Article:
It was Mathilde who came up with the idea, as far as I recall, but it somehow was in the air: all men should tell what they did during those exciting war years. The host was to go first. He had served under von Paulus at Stalingrad and had spent three years as a POW in Kazakhstan. The next one to go had served under Jodl in the Ardennes and so it went around the room, some in the Luftwaffe under Goering, some quite openly in the SS and all were proud of what they had done. One SS man, who had served in Poland, recounted the killing of seven Lublin Jews in as many days. He told it as one big joke. He was particularly proud of Thursday’s kill “we made that rat crawl on all fours into a pit of snakes even more poisonous than he”. We all laughed at his tale and Mathilde passed the sekt. “Prosit” intoned our host and we all got up and joined him in a loud unison “prosit”.

As we sat down, it was my Gabriel’s turn. I was very worried, was he going to confess? If these people found out that we were Jewish, they’d run us out of town. No, Gabriel had used the time the others were telling their stories to make up his own. As a German from the Romanian Banat, he had the choice between the Eastern Front and Africa where physicians were in high demand. In medical school he had taken a course in tropical medicine and this qualified him for service in Rommel’s Africa Corps. Now strictly speaking, the Sahara is not quite your typical tropical terrain, but then my Gabriel knew a thing or two about antidotes for snake venoms as well, and that made him particularly useful to Rommel. He had personally accompanied the great Field Marshal on his march to Cairo. The most remarkable instance was their stopover at a desert inn owned by an Egyptian. He had a beautiful French chambermaid, Mouche was her name, and she was working for the British as it turned out and therefore had to be shot. To hear Gabriel tell it, the debacle at El Alamein was all Mouche’s fault. Fortunately none of these good German patriots had seen von Stroheim and Anne Baxter do their shtick even once, let alone seven times as I have, or they would have known that Billy Wilder never cast my Gabriel in that movie. After Gabriel’s story we all went home, no one could possibly trump that.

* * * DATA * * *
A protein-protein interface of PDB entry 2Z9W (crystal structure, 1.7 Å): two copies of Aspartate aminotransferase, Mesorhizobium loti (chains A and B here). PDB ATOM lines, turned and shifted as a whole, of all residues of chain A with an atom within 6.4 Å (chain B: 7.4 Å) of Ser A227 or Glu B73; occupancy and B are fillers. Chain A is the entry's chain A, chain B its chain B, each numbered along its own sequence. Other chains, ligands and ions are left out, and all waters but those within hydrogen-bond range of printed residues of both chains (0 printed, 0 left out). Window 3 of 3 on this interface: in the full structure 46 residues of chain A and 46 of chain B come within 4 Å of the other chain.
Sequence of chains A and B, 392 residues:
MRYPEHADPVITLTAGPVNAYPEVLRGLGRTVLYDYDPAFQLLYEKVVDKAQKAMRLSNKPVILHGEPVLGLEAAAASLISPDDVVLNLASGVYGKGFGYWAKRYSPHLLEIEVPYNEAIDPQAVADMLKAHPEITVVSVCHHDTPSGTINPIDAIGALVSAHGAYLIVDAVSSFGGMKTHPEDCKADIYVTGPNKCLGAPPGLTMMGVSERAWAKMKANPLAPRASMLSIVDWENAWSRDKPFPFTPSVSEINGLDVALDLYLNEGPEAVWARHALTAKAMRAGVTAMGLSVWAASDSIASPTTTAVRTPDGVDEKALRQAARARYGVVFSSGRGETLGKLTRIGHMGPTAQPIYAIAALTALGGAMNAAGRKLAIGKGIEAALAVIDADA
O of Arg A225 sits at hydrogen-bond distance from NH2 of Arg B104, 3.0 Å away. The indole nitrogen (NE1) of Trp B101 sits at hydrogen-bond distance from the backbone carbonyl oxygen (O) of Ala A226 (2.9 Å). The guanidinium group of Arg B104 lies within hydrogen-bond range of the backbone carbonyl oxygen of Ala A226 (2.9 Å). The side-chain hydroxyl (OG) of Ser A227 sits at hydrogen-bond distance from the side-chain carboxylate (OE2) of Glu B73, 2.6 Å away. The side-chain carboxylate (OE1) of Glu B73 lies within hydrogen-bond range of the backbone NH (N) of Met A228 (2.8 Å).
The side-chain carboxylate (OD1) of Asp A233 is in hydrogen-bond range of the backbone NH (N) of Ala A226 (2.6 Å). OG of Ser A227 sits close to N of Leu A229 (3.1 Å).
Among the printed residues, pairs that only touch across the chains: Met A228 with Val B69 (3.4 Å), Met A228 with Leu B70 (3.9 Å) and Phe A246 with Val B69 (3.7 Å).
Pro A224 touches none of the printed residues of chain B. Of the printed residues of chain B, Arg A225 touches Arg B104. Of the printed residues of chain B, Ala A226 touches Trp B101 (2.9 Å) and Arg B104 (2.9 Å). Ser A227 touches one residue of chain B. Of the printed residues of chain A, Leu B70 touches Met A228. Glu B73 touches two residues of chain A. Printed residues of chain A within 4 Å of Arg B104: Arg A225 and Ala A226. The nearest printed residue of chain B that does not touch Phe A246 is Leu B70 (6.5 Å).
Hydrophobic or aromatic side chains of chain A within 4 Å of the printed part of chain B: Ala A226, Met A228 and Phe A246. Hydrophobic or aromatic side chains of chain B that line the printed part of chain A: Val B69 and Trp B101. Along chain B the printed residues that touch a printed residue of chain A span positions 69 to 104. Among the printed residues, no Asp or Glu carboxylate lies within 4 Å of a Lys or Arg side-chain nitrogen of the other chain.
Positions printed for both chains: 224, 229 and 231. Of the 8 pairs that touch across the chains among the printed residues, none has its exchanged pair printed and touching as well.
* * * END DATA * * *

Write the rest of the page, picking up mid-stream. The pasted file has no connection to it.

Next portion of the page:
On the drive home I took Gabriel to task, what if even one of these people wises up and realizes what he had done, we are cooked. “Not so fast” my Gabriel countered, “not so fast!” He could always claim he meant the whole thing as a joke, just like the SS man and his seven Lublin Jews. Spending the war in an American movie, even if only figuratively, is less of a transgression than throwing Jews in snake pits. “Don’t worry, none of this is going to get around.” He was right, I needn’t have worried, these people had no interest in hurting us. They may have had their suspicions, but ultimately they had fully accepted us, we belonged.

If you think of it, what Gabriel had done was the right thing. We have one big secret, we are bogus Catholic Auslandsdeutsche, the big lie of our life my son calls it, maybe he is right. This secret must be preserved at all cost, and if you have a big secret to preserve you are entitled to create new secrets, yes, lies I should call them. The sole purpose of these lies is precisely the preservation of the big secret. You are always allowed to add a new lie, you are just never allowed to get rid of one. The lies must all be consistent, the new lies must buttress the old. Ultimately you are creating your own history and that is your prerogative, as long as everything remains consistent and no contradictions arise. I don’t care what my son says, I am the only one in charge of my life, no one else has a say.

There is but one danger, as time goes by, my memory begins to fail me, and I am afraid I will carelessly land in the ultimate contradiction, visible to one and all. Gabriel, he is happily buried in hallowed ground, but I have to carry on without contradiction. Occasionally I do not know any longer who I am. Yes I am Jewish, of course I know that, my father lies buried in a Jewish cemetery somewhere in Romania and I am my father’s daughter. But I am also my husband’s widow and he slept at an inn on his way to Cairo with Stroheim and Anne Baxter, or maybe he made that up, or maybe my father made his Jewishness up, maybe those weren’t phylacteries he was wearing when he said his morning prayer wrapped in his tallis, and maybe that wasn’t a tallis after all, but a silk shawl. Who am I to tell? All I know is we got one hundred thousand marks from the German government and therefore now I can live happily in the charming Bavarian town of Dachau awaiting to meet my maker. Many others before me have been brought here to meet that same maker. Maybe they were Jews, or were they Catholics? Who knows? Does it matter?